Nairobi summit sets the stage for historic plastic pollution treaty amid geopolitical dynamics

  • 17 Nov 2023
  • 2 Mins Read
  • 〜 by Jewel Tete

In a critical milestone toward addressing the global plastic pollution crisis, international delegates recently convened in Nairobi, Kenya, to advance discussions on a landmark treaty to fight global plastic pollution. The urgency of this mission was underscored by Kenyan President William Ruto on the first day of the talks, emphasising the pressing need to reach an agreement before the end of 2023, a deadline set in March of the previous year.


The meeting, held at the UN Environment Programme (UNEP) headquarters, served as the backdrop for deliberations on the alarming pollution stemming from the annual production of over 400 million metric tonnes of plastic waste. Against a backdrop where less than 10 per cent of plastic waste undergoes recycling, and at least 14 million metric tonnes find their way into the oceans, the imperative to find effective solutions was palpable.


During the summit, delegates faced the pivotal decision of whether to adopt a comprehensive approach addressing the entire production and life cycle of plastic or to opt for a more limited focus on waste management. Notably, countries like Kenya advocated for a robust and binding agreement, emphasising a thorough examination of the plastic problem. In contrast, powerful players in the plastics industry, including major petrochemical suppliers such as Saudi Arabia, leaned towards a more restricted approach, possibly to protect their interests.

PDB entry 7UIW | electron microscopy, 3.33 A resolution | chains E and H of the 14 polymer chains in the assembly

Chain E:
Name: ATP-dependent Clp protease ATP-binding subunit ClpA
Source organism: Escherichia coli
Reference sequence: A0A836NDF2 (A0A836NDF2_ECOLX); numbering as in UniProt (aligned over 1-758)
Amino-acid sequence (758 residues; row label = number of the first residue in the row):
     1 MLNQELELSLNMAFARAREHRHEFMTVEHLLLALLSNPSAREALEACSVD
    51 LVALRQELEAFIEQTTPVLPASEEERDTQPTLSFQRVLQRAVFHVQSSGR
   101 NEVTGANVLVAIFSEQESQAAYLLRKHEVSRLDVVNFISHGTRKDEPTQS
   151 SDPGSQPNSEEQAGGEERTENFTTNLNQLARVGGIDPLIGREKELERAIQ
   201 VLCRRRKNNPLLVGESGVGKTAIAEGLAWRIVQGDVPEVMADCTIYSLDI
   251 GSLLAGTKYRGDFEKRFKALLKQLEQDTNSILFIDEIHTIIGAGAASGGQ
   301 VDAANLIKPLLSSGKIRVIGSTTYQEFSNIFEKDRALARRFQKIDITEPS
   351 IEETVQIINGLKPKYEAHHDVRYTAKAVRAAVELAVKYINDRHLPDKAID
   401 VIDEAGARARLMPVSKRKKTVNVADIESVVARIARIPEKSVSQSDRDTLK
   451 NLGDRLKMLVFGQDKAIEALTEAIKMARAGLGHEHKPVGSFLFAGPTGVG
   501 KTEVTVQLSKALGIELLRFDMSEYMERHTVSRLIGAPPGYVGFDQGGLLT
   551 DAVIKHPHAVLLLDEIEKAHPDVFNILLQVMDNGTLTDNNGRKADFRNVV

Over 2,000 delegates, spanning sectors such as the oil and gas industry, environmental organisations, and civil society groups, participated in this critical negotiation. Pamela Miller, co-chairperson of the International Pollutants Elimination Network, revealed the eagerness of the majority of nations to propel negotiations forward. However, she also highlighted a smaller coalition of countries, predominantly major fossil fuel, petrochemical, and plastic exporters like Saudi Arabia and Russia, actively resisting progress, potentially driven by their vested interests.

Beyond the geopolitical intricacies, an intriguing facet of these negotiations emerges—an invitation for reflection not only from nations but also from key producers in the private sector. 


The corporate world, particularly those in the plastics industry, is transforming environmental, social, and governance (ESG) considerations to take centre stage. This shift prompts a critical evaluation of the role these private entities play in the production and life cycle of plastic. A notable concept gaining traction in this realm is extended producer responsibility (EPR). As nations deliberate on waste management strategies, there is a growing expectation that producers take responsibility for the entire life cycle of their products. This involves not only manufacturing but also addressing the disposal and environmental impact of their products. For major producers in the plastics industry, adopting EPR could be a strategic move, aligning their operations with evolving global sustainability expectations.


The negotiations in Nairobi transcend geopolitical boundaries, demanding a collective effort to confront a shared challenge. The outcome of this landmark treaty will not only shape the future trajectory of plastic pollution but also set a precedent for international collaboration in addressing environmental crises. As the world reflects on the pervasive issue of plastic waste, there lies the potential to reshape industry practices, inspire global cooperation, and pave the way for a sustainable and plastic-free future.